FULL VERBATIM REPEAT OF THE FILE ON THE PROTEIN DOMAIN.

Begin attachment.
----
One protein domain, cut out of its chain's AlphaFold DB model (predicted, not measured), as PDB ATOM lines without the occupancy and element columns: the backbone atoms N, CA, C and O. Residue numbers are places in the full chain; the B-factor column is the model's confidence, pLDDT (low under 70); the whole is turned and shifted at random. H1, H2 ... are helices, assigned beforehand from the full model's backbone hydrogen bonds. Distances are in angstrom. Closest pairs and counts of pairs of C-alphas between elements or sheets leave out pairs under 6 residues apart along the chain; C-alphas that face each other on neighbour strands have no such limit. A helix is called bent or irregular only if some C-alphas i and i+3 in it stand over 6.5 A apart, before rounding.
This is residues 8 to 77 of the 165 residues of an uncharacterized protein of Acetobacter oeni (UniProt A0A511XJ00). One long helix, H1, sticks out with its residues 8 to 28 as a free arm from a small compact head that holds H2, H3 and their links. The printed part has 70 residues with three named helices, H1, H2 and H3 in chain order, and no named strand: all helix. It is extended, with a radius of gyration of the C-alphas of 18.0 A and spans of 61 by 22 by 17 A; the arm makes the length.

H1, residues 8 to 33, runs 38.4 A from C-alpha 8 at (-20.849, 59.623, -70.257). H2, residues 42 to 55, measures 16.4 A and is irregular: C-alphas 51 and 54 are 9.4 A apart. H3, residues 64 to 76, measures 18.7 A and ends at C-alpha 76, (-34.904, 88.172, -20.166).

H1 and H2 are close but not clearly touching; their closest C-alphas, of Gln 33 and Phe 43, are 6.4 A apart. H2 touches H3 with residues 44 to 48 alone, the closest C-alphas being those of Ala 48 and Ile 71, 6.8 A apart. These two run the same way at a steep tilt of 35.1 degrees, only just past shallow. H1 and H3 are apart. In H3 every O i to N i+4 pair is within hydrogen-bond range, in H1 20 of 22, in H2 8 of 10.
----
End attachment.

One protein domain, cut out of its chain's AlphaFold DB model (predicted, not measured), as PDB ATOM lines without the occupancy and element columns: the backbone atoms N, CA, C and O. Residue numbers are places in the full chain; the B-factor column is the model's confidence, pLDDT (low under 70); the whole is turned and shifted at random. H1, H2 ... are helices, assigned beforehand from the full model's backbone hydrogen bonds. Distances are in angstrom. Closest pairs and counts of pairs of C-alphas between elements or sheets leave out pairs under 6 residues apart along the chain; C-alphas that face each other on neighbour strands have no such limit. A helix is called bent or irregular only if some C-alphas i and i+3 in it stand over 6.5 A apart, before rounding.
This is residues 8 to 77 of the 165 residues of an uncharacterized protein of Acetobacter oeni (UniProt A0A511XJ00). One long helix, H1, sticks out with its residues 8 to 28 as a free arm from a small compact head that holds H2, H3 and their links. The printed part has 70 residues with three named helices, H1, H2 and H3 in chain order, and no named strand: all helix. It is extended, with a radius of gyration of the C-alphas of 18.0 A and spans of 61 by 22 by 17 A; the arm makes the length.

H1, residues 8 to 33, runs 38.4 A from C-alpha 8 at (-20.849, 59.623, -70.257). H2, residues 42 to 55, measures 16.4 A and is irregular: C-alphas 51 and 54 are 9.4 A apart. H3, residues 64 to 76, measures 18.7 A and ends at C-alpha 76, (-34.904, 88.172, -20.166).

H1 and H2 are close but not clearly touching; their closest C-alphas, of Gln 33 and Phe 43, are 6.4 A apart. H2 touches H3 with residues 44 to 48 alone, the closest C-alphas being those of Ala 48 and Ile 71, 6.8 A apart. These two run the same way at a steep tilt of 35.1 degrees, only just past shallow. H1 and H3 are apart. In H3 every O i to N i+4 pair is within hydrogen-bond range, in H1 20 of 22, in H2 8 of 10.